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Optic neuritis


Disease: Optic neuritis Optic neuritis
Category: Eye diseases

Disease Definition:

An autoimmune disorder caused by a viral infection may result in optic neuritis. Optic neuritis is an inflammation of the optic nerve, the bundle of nerve fibers in the eye transmitting visual information to the brain. Common symptoms of optic neuritis include pain and temporary vision loss; occasionally, those signs and symptoms might be an indication of a condition that causes inflammation and damage to nerves in the brain and spinal cord, called sclerosis.
Vision recovery may be sped up with the use of steroid medications. Mostly, people who experience a single episode of optic neuritis finally recover their vision.

Work Group:

Symptoms, Causes


Optic neuritis often affects one eye, even though it might take place in both eyes at the same time. Some of the symptoms of optic neuritis are:

Loss of color vision:

In this condition, the patient might notice that the colors of objects, specifically red ones, appear “washed out” or less vivid than normal for a short period of time. That is because optic neuritis usually affects the perception of colors.


Mostly, people with optic neuritis experience eye pain that gets worse with eye movement. Pain related to optic neuritis often peaks within one week and later disappears within numerous days.

Visual loss:

The extent of visual loss related to optic neuritis differs. While some people do not notice any changes in their vision, others may have severe difficulty seeing. When vision loss takes place, it often grows over the course of a day to two weeks and might get worse by heat or exercise. Although vision loss is often temporary, but sometimes it might be permanent.
The signs and symptoms of optic neuritis may indicate to an autoimmune disorder named multiple sclerosis. The first symptom of 15 to 20% of people who finally grow multiple sclerosis is optic neuritis.


There are some problems that may result in vision loss, which means that eye conditions could be serious. A doctor should be seen in the case of:

Worsening symptoms:

A Doctor should be consulted when someone who has optic neuritis starts experiencing new eye pain, worsening vision or symptoms that don’t improve with treatment.

Unusual symptoms:

A Doctor could be seen in the case of experiencing unusual symptoms, such as numbness or weakness in one or more limbs that might be an indication of a neurological disorder.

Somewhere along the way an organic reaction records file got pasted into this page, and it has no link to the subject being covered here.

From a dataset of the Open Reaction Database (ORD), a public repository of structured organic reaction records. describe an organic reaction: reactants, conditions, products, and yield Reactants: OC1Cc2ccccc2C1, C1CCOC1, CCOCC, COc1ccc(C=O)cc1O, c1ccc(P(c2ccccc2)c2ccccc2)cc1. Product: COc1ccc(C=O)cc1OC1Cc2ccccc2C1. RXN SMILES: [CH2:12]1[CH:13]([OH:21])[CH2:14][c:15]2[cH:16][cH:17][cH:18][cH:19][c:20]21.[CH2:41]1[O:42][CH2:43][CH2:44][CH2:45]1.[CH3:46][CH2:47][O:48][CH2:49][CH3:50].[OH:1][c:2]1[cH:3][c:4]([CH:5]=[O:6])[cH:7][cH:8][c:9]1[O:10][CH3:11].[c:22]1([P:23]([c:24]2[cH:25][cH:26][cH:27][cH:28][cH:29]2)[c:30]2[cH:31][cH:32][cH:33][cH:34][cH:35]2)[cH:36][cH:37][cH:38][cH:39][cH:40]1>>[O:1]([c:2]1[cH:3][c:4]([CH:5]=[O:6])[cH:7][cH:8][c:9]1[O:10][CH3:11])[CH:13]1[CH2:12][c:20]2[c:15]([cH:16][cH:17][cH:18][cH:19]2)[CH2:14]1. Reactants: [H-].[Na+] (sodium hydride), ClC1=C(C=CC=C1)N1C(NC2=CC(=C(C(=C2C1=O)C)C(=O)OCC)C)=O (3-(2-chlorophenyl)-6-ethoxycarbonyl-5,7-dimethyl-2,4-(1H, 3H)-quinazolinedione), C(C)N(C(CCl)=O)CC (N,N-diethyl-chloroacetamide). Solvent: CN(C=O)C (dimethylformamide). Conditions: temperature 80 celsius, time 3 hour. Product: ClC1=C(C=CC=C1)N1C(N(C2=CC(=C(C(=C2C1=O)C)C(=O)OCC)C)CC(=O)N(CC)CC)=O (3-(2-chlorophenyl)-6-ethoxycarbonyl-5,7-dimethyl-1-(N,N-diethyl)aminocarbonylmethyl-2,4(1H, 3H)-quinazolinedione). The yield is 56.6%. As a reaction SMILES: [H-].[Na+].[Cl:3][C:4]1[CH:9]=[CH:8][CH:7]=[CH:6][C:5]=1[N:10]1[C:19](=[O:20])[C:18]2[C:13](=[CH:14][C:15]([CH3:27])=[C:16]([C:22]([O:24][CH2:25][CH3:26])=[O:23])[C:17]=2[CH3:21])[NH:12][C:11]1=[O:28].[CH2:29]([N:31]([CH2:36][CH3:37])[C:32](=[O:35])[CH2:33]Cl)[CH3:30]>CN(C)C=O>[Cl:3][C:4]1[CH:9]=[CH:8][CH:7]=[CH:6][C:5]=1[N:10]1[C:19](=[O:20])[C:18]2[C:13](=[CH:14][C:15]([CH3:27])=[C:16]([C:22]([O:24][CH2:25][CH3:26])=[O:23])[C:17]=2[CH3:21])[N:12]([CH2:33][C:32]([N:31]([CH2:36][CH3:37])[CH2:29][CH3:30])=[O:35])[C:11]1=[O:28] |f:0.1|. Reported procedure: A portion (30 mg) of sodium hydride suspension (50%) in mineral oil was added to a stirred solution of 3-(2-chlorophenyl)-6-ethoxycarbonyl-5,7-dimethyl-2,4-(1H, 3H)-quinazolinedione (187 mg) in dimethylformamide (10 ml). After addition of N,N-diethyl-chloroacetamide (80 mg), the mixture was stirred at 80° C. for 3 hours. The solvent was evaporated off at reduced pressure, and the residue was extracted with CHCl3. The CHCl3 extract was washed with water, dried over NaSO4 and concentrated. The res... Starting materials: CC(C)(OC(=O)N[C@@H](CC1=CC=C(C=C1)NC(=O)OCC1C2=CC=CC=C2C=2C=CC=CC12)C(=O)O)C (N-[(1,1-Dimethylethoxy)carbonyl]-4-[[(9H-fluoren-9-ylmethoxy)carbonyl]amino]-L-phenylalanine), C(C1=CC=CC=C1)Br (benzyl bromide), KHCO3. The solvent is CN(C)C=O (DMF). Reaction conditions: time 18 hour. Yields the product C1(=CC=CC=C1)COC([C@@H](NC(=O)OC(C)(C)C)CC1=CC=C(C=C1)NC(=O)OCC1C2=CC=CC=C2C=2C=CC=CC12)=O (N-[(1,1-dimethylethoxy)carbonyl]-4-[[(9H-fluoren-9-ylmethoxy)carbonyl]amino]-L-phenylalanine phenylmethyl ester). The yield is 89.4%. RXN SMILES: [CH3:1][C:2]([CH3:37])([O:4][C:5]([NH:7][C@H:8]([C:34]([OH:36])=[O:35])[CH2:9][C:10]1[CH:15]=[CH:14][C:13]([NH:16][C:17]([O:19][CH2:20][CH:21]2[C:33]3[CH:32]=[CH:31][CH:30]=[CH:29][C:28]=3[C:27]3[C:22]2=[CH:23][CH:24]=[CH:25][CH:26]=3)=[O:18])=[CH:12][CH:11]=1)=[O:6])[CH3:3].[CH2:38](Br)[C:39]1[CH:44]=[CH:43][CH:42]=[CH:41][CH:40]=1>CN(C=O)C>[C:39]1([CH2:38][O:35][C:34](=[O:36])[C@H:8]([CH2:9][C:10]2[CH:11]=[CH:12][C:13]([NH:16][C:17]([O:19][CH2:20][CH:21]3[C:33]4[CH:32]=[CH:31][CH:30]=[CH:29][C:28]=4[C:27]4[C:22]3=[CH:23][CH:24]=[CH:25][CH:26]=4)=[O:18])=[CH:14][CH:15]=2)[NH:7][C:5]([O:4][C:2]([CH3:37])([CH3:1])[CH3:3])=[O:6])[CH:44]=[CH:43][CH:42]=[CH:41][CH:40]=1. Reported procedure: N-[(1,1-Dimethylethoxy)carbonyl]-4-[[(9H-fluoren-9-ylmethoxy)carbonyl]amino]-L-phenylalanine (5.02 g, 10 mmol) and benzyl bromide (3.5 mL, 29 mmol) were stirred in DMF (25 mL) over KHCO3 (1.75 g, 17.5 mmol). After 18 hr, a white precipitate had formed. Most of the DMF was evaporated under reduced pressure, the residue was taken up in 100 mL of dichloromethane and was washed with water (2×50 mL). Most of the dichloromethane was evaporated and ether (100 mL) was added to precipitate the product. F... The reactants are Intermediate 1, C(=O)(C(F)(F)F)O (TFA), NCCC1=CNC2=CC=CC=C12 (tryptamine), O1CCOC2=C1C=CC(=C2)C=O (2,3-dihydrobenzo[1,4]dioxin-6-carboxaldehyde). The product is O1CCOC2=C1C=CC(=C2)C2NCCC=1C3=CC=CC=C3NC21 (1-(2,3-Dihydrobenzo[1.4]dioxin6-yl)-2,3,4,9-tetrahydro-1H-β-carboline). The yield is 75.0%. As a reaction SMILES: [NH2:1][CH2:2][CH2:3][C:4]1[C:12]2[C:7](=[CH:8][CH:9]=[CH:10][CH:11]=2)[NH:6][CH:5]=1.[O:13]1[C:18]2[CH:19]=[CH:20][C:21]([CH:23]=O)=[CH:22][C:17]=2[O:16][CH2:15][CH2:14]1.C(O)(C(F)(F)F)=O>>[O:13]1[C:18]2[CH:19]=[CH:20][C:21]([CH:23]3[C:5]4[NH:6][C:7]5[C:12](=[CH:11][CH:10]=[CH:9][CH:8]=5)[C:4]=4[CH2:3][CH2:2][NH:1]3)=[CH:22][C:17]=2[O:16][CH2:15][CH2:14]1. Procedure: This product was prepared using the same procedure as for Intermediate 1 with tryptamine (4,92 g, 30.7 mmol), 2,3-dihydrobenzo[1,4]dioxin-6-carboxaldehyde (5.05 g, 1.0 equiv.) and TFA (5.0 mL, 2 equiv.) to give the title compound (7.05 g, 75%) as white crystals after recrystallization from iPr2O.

New symptoms:

A doctor should be contacted in case the affected person experiences eye pain or notices a change in their vision.



When light that reflects off an object enters the clear outer part of a person’s eyeball (cornea) and passes through the lens bringing the light into focus on the nerve cell layer of their eye (retina), the complex procedure of sight starts. As soon as the light hits the retina, electrical impulses are generated and carried along the optic nerve to the person’s brain, where the impulses are converted into visual information. The optic nerve is a bundle of nerve fibers covered by a fatty insulated material named myelin helping electrical impulses to speed along the nerve.


When the immune system attacks myelin covering the optic nerve causing inflammation and damage, optic neuritis develops young adults. Why a person’s immune system attacks its own tissue is unknown.


Two autoimmune conditions are usually related to optic neuritis, they are:

Multiple sclerosis:

This is a disease in which a person’s autoimmune system attacks the myelin sheath covering nerve fibers in their brain and spinal cord. A long-term study of people suffering from optic neuritis shows that the risk of growing multiple sclerosis following one episode of optic neuritis is 50 % after 15 years. A higher risk is involved with the evidence of brain lesions on MRI images. Compared with people with normal MRI scans, those with optic neuritis and abnormal MRI scans are three times more likely to grow multiple sclerosis.

Neuromyelitis optica:

Neuromyelitis optica is another autoimmune case that might result in optic neuritis. Inflammation takes place in this case in the optic nerve and spinal cord. Neuromyelitis optica isn’t the same as multiple sclerosis, for neuromyelitis optica doesn’t result in damage to the nerves in the brain as frequent as sclerosis does. Optic neuritis related to multiple sclerosis seems to be less severe than optic neuritis developing from neuromyelitis optica.